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1/p > r/(r^2+2) ? 1) p=r 2)r>0

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Manager
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1/p > r/(r^2+2) ? 1) p=r 2)r>0 [#permalink] New post 15 Jun 2008, 18:26
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A
B
C
D
E

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1/p > r/(r^2+2) ?

1) p=r
2)r>0
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Re: Inequality - DS [#permalink] New post 15 Jun 2008, 18:55
gmat blows wrote:
1/p > r/(r^2+2) ?

1) p=r
2)r>0


Looks like C

r^2+ 2 is going to be positive

r^2 + 2/p > r

1) r^2+ 2 /r > r ; we dont know if r is + ve or -ve insuff
2) alone insuff

together,

r^2+2 > r^2 which should be true for any r>0
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Re: Inequality - DS [#permalink] New post 16 Jun 2008, 13:34
I get A!

With A, the eqn boils down to... r^2 + 2 > r^2

And, the above eqn holds true for all values of r (positive and negative)

Whats the OA???
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Re: Inequality - DS [#permalink] New post 16 Jun 2008, 14:15
I agree with alpha_plus_gamma – it’s C.

Quote:
With A, the eqn boils down to... r^2 + 2 > r^2
And, the above eqn holds true for all values of r (positive and negative)


While it seems at first that a) is sufficient, it is not so. We need second condition in order to transform the inequality to the form r^2+2 > r^2. without the condition r>0, the transformation would be invalid (since it implies the multiplication of the inequality by (possibly) negative number).
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Re: Inequality - DS [#permalink] New post 16 Jun 2008, 15:43
I agree with C as the answer. If simple plug in chug will prove our answer

R=3

p=r

1/3 > 3/(9+2)

If the answer is only A then it can be disproven by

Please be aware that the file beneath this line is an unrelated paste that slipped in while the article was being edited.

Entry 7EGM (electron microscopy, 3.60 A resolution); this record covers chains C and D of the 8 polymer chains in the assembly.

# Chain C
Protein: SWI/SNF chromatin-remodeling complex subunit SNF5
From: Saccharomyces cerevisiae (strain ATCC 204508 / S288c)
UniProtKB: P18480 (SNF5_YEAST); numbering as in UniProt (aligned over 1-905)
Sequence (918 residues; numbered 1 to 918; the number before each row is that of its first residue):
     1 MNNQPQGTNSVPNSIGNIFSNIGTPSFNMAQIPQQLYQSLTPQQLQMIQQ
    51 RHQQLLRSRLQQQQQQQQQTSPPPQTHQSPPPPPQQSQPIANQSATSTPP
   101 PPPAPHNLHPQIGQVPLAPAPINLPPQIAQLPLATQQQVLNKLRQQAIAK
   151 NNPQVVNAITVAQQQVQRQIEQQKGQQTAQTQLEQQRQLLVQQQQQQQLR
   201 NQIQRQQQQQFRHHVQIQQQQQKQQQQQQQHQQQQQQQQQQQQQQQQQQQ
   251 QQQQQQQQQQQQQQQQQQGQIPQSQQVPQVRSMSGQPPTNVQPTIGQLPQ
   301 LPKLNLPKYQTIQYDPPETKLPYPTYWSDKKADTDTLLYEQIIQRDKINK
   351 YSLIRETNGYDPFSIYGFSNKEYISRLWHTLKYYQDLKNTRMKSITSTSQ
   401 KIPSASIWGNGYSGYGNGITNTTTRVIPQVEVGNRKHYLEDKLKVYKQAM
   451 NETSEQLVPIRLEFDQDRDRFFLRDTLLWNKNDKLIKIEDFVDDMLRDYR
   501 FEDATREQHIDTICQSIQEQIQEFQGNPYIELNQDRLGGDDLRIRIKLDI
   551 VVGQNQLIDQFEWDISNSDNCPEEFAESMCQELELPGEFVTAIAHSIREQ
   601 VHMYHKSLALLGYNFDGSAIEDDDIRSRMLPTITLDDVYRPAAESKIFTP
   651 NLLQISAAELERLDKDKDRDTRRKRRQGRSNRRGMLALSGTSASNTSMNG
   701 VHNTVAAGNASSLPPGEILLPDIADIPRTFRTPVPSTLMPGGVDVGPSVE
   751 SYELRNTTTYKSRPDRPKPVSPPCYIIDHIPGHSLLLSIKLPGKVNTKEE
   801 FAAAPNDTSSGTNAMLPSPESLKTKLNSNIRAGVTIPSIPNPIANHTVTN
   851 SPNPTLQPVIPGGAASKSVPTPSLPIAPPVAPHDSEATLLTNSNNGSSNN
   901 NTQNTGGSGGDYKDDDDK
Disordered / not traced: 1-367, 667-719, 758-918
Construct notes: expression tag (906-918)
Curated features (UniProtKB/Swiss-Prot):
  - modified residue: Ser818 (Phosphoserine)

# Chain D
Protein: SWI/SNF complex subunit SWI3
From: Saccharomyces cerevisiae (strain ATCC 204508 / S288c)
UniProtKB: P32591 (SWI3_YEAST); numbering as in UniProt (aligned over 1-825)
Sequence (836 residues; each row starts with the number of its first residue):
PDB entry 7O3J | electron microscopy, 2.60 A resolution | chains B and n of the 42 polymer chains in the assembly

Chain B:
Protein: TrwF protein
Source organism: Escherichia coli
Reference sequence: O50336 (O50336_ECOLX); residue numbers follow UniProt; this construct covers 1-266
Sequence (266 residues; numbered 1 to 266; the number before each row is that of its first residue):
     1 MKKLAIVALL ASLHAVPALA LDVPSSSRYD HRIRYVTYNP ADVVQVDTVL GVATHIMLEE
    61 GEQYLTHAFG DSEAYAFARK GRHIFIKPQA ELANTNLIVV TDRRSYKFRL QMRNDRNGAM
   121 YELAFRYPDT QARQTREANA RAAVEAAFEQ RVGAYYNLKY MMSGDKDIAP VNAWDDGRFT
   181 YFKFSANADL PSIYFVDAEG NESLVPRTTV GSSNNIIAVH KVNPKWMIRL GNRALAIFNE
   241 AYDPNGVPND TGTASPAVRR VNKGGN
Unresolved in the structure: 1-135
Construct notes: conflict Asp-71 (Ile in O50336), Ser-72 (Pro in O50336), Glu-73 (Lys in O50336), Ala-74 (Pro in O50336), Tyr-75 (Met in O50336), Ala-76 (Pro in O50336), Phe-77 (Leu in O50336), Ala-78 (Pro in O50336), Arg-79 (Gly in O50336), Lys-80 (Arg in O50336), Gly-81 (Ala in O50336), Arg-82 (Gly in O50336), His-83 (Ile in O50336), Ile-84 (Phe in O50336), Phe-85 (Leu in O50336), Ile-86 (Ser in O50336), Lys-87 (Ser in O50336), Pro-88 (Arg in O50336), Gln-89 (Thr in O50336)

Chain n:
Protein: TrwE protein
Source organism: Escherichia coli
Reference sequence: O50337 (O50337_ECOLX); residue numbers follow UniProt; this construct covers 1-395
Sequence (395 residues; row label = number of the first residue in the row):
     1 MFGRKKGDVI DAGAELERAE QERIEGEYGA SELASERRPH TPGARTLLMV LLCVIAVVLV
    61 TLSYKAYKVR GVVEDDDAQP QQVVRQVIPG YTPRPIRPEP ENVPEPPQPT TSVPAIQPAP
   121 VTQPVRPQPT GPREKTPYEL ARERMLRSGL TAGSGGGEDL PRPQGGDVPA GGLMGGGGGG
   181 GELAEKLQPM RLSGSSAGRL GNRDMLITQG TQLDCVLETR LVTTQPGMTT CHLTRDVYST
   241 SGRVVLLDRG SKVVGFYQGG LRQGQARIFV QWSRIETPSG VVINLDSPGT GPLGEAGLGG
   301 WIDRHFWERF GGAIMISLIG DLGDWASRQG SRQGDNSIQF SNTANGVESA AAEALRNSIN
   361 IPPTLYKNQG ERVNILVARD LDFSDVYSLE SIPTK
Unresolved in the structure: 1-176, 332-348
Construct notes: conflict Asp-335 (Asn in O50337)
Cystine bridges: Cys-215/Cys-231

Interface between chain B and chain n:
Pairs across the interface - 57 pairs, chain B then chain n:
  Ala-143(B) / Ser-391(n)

R=-3

1/-3 > -3/(9+2)

This results in -0.333... > -0.2727... which is False
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Re: Inequality - DS [#permalink] New post 16 Jun 2008, 23:42
gmat blows wrote:
1/p > r/(r^2+2) ?

1) p=r
2)r>0


IMO C is the answer

statement 1 is insufficent

here is how

let p = r = 2

1/2 > 2/6
this implies 1/2 > 1/3

let p = r = -1
-1/1 > -1/1

-1>-1

therefore clearly which is insufficent

statement 2 does not define p therefore it is insufficent


Both statements put together we get C which is the answer
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Re: Inequality - DS [#permalink] New post 17 Jun 2008, 11:00
OA is C.

used the same logic as alpha and greenoak.

thanks.

greenoak wrote:
I agree with alpha_plus_gamma – it’s C.

Quote:
With A, the eqn boils down to... r^2 + 2 > r^2
And, the above eqn holds true for all values of r (positive and negative)


While it seems at first that a) is sufficient, it is not so. We need second condition in order to transform the inequality to the form r^2+2 > r^2. without the condition r>0, the transformation would be invalid (since it implies the multiplication of the inequality by (possibly) negative number).
Re: Inequality - DS   [#permalink] 17 Jun 2008, 11:00
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